There I was last weekend, watching Notre Dame play football, and my heart began to race and my mouth went dry and I almost got suckered again.
The Irish were struggling against an unranked Washington State team, which had jumped out to a 19-0 lead. Having seen such mirages before, I warned myself,
“Don’t be fooled, the dang Irish will come back and win. . . .”
And then I saw their quarterback, Carlyle Holiday, get smacked silly by a Washington State player. The ball popped loose, and the player lunged for it, and I thought, “Whooo yes, it’s real! It’s real! It’s gonna happen! . . .”
And then the ball suddenly squirted out of that Washington State player’s hands and it rolled to Holiday, who was flat on the turf, and he reached for it as if it were Lassie come back to save him.
And I kicked the chair, then myself.
“Fool,” I heard myself say, “haven’t you learned your lesson?”
There are good football programs and there are great football programs and then there are great football programs that come with their own safety nets. Actually, there is only one of those.
And the Irish are coming to town again.
As a sports writer, I am not supposed to root. And I don’t. But I can root against, can’t I? Well, maybe that’s a no-no, too. Sorry. I can’t help it. I confess my weakness. I don’t want Notre Dame to lose all of them. Not even most of them. Just the ones they are supposed to lose. You know. Like the ones against Michigan.
Schembechler remembers Rocket Now, I have some personal experience in Irish gloom. In the late ’80s, I co-authored a book with then-coach Bo Schembechler. It was released at the start of what would be Bo’s last season. There was great excitement on the publisher’s part, since Michigan was supposed to have a strong shot at a national title. The Wolverines opened against Notre Dame, at home, and the expected win would help Bo’s national profile, which made the book people happy.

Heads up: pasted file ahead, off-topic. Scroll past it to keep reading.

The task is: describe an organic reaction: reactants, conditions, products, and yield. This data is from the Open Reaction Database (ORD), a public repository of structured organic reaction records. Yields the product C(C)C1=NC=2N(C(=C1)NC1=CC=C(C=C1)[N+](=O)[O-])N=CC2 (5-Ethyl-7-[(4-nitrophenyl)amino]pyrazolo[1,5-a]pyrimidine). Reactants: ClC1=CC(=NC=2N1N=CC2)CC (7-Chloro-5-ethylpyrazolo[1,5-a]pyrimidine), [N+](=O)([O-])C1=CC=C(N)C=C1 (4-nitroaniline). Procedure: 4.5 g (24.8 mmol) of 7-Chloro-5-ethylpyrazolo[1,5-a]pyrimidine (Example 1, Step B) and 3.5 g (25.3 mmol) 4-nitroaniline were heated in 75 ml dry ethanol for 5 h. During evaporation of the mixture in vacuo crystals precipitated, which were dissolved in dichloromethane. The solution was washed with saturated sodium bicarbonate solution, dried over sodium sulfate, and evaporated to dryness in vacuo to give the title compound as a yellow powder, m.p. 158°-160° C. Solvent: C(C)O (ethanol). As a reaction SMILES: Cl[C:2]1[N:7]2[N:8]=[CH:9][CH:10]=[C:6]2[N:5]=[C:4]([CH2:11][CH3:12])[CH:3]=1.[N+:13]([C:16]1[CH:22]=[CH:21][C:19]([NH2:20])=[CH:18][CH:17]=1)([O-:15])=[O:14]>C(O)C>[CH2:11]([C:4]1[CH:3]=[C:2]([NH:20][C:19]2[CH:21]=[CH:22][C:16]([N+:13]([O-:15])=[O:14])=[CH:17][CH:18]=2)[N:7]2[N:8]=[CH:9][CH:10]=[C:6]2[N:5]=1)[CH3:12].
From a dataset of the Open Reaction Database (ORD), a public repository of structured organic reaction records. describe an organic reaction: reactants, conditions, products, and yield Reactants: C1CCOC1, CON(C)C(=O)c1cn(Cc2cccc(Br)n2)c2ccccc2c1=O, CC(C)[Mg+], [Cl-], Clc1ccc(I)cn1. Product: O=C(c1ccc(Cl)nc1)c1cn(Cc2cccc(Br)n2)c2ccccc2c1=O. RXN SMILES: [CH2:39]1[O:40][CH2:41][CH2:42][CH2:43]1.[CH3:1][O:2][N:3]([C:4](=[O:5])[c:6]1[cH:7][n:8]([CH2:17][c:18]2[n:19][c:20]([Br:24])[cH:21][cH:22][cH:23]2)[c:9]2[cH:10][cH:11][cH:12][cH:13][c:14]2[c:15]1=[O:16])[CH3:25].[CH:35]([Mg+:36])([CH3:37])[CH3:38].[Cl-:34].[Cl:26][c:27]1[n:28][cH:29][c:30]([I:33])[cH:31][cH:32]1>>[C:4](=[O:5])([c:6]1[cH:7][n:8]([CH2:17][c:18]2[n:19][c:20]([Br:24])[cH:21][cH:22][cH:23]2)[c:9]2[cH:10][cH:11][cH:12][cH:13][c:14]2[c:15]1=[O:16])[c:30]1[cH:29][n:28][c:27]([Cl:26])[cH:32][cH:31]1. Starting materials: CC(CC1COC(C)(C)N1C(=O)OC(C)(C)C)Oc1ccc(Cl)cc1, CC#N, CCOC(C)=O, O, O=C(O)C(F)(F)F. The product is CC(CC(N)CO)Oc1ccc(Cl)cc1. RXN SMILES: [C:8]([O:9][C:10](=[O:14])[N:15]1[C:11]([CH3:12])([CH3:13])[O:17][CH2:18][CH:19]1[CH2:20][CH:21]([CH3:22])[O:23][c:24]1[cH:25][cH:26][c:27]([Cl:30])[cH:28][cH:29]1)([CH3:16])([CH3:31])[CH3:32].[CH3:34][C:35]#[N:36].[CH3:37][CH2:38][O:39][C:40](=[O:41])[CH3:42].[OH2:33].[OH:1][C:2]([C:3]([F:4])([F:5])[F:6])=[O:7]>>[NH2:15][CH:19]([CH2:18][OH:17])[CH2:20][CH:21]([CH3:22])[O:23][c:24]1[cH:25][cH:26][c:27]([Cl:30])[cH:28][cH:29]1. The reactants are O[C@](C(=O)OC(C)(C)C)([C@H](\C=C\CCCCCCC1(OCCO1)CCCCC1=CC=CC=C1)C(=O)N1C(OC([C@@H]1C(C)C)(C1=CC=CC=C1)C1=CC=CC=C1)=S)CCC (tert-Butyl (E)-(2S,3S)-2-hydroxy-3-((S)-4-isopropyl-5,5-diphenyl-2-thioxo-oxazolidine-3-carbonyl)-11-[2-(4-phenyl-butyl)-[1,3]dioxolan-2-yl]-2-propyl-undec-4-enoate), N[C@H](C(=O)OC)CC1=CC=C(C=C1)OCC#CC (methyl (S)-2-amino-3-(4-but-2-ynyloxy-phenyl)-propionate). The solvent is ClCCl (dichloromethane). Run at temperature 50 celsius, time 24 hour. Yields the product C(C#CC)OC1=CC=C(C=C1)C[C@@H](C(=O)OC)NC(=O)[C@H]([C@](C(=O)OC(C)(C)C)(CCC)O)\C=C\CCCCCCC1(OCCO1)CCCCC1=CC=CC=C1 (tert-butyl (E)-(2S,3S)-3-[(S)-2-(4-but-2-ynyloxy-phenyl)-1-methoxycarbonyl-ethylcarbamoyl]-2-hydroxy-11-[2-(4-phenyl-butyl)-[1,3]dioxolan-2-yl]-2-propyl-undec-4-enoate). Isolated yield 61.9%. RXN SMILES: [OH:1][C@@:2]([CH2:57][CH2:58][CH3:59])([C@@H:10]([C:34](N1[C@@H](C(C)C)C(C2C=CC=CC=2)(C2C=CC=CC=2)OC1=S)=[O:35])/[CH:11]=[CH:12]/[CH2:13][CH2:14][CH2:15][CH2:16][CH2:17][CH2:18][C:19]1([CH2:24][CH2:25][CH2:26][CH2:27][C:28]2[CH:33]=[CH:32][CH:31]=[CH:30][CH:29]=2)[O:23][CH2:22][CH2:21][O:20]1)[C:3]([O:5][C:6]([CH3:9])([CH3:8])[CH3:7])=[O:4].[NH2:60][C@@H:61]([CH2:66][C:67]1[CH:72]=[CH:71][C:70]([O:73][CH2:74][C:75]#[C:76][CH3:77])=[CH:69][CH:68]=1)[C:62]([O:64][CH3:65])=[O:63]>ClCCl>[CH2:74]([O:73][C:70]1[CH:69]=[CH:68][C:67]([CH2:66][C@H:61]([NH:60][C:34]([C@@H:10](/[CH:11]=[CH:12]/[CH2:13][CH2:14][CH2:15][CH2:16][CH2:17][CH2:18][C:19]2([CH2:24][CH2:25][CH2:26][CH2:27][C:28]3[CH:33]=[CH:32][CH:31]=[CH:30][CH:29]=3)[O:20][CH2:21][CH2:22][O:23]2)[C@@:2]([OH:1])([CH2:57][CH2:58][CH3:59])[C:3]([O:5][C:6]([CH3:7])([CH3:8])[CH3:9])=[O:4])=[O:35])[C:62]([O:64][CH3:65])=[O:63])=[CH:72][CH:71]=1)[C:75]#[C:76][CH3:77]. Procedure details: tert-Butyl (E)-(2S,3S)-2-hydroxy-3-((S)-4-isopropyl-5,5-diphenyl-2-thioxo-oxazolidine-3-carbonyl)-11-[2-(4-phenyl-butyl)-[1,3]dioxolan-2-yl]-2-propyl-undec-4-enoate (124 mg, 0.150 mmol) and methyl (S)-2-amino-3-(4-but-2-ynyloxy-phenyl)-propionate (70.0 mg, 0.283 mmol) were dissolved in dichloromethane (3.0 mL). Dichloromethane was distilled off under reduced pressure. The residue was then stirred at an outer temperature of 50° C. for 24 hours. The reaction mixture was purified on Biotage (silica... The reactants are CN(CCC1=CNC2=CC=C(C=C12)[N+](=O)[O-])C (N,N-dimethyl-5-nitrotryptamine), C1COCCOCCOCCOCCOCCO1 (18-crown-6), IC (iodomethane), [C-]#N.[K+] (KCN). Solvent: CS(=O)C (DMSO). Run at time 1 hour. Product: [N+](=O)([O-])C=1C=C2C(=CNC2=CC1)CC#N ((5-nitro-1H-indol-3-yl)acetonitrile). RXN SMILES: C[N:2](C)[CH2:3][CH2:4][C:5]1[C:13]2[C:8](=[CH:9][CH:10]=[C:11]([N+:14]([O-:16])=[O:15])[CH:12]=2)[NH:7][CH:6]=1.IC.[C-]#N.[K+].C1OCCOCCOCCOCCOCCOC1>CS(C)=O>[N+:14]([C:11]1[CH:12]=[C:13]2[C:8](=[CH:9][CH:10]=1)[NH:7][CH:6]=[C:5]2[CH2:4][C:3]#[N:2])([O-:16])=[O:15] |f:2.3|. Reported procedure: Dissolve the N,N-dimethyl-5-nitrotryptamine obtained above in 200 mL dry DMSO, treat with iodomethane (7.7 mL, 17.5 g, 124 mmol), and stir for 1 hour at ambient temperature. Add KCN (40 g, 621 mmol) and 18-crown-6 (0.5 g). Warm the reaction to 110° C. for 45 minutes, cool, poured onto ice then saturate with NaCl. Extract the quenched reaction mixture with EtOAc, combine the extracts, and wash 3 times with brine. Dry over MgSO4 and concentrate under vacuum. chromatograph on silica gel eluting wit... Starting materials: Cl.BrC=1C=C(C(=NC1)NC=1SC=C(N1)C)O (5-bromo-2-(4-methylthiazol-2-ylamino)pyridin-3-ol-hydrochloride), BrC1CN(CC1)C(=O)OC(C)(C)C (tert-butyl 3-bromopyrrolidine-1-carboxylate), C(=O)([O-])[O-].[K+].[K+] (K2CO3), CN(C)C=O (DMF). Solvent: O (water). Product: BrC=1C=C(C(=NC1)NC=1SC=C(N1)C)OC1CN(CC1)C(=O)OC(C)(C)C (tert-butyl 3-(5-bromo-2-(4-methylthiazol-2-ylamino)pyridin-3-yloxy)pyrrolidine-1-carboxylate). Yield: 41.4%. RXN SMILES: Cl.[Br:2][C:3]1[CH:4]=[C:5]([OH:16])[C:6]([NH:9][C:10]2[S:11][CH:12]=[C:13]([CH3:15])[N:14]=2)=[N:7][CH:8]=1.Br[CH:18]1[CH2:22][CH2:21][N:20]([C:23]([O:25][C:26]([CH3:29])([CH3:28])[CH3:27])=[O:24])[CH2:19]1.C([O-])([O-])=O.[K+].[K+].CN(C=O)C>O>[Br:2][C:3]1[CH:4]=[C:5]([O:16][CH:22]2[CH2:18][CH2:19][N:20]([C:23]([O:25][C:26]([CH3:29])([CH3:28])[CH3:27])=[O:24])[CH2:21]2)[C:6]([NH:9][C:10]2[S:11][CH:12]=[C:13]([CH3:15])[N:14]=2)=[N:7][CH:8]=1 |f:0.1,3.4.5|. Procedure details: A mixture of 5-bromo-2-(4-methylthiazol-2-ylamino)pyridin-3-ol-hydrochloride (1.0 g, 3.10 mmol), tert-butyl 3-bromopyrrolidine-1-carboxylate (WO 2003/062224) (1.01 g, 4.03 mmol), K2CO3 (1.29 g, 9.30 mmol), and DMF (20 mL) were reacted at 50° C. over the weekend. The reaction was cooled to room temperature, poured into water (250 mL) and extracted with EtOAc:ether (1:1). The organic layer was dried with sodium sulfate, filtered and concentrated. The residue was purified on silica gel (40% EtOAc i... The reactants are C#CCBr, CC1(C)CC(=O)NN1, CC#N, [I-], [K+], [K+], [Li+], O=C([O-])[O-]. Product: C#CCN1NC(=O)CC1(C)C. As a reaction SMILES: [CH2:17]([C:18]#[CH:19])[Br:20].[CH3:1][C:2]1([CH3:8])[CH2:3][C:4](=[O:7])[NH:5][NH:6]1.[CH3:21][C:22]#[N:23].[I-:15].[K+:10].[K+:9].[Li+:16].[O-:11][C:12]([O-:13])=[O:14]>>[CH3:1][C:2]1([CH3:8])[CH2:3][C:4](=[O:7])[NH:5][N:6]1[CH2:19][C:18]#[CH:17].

So happy, in fact, that they all flew out to Ann Arbor — the president of the company, the top editors, the publicists, and they scheduled this wonderful dinner for after the game, during which they would no doubt congratulate Bo on his season-opening victory and congratulate themselves on their wonderful foresight.
And then came Rocket Ismail.
And Rocket returned a kick for a touchdown.
And Rocket returned another kick for a touchdown.
And Michigan lost, and the national championship was history, and we all had to go to that dumb dinner where, when Bo entered, you could hear a pin drop, and to say grumpy was the mood of the night is like saying Shaquille O’Neal can’t buy suits off the rack.
Do I hate the Irish for that? No. There were plenty of other years when things weirdly rolled their way. Balls squirted into their waiting hands. A broken play turned into a lucky touchdown off a tip. Somebody fell down. Somebody tripped. Somebody ran into his own man. I don’t know how it works, I only know it does.
More luck of the Irish
Did you know the Michigan-Notre Dame rivalry dates back to 1887? Michigan won that first meeting, 8-0. But in the 1900s the teams met only twice in more than half a century. I look back on that as the fondest part of the series.
Whenever they’ve gone at each other, for U-M fans, it has been one part heaven, two parts heartburn. From Fritz Crisler against Frank Leahy, Bo versus Lou Holtz to Lloyd Carr against Ty Willingham. Sure, Michigan wins its share. But those are . . . well . . . earned! When the Irish win, alien winds are blowing.
I know, I know. I sound paranoid. Until I remember last year. Michigan was ranked in the top 10, the Irish, with a new coach, at No. 20. Yet somehow, Chris Perry fumbled late in the game, and U-M blew a two-point conversion try, and John Navarre’s pass was tipped and intercepted with 21 seconds left on a would-be winning drive, and isn’t that typical? Arrrgh! My stomach is growling.
Or do you want to talk 1998, when Notre Dame wasn’t even a top-20 team, and it beat No. 5 Michigan by 16 points?
Or 1993, when No. 11 Notre Dame beat No. 3 Michigan?
Or . . . dare I say the name? Rocket?
I know what Irish fans are thinking. Nothing. They’re too busy sticking voodoo pins in their maize and blue dolls.
I am bracing for a three-player collision, and the ball going to Holiday. I am bracing for the whole U-M team to slip at the same time. I am bracing for an Irish field goal that hits both uprights like a tuning fork, then falls through for a win.
I am bracing for the worst. I am hoping for the best. And I am asking whatever divine power keeps gracing Notre Dame’s lucky pigskin to let it go for this Saturday, because U-M has a really good team this year, OK? Do I think that request will work? Well. I am not scheduling any dinners, I can tell you that much.
Contact MITCH ALBOM at 313-223-4581 or email@example.com. Catch “The Mitch Albom Show” 3-6 p.m. weekdays on WJR-AM (760).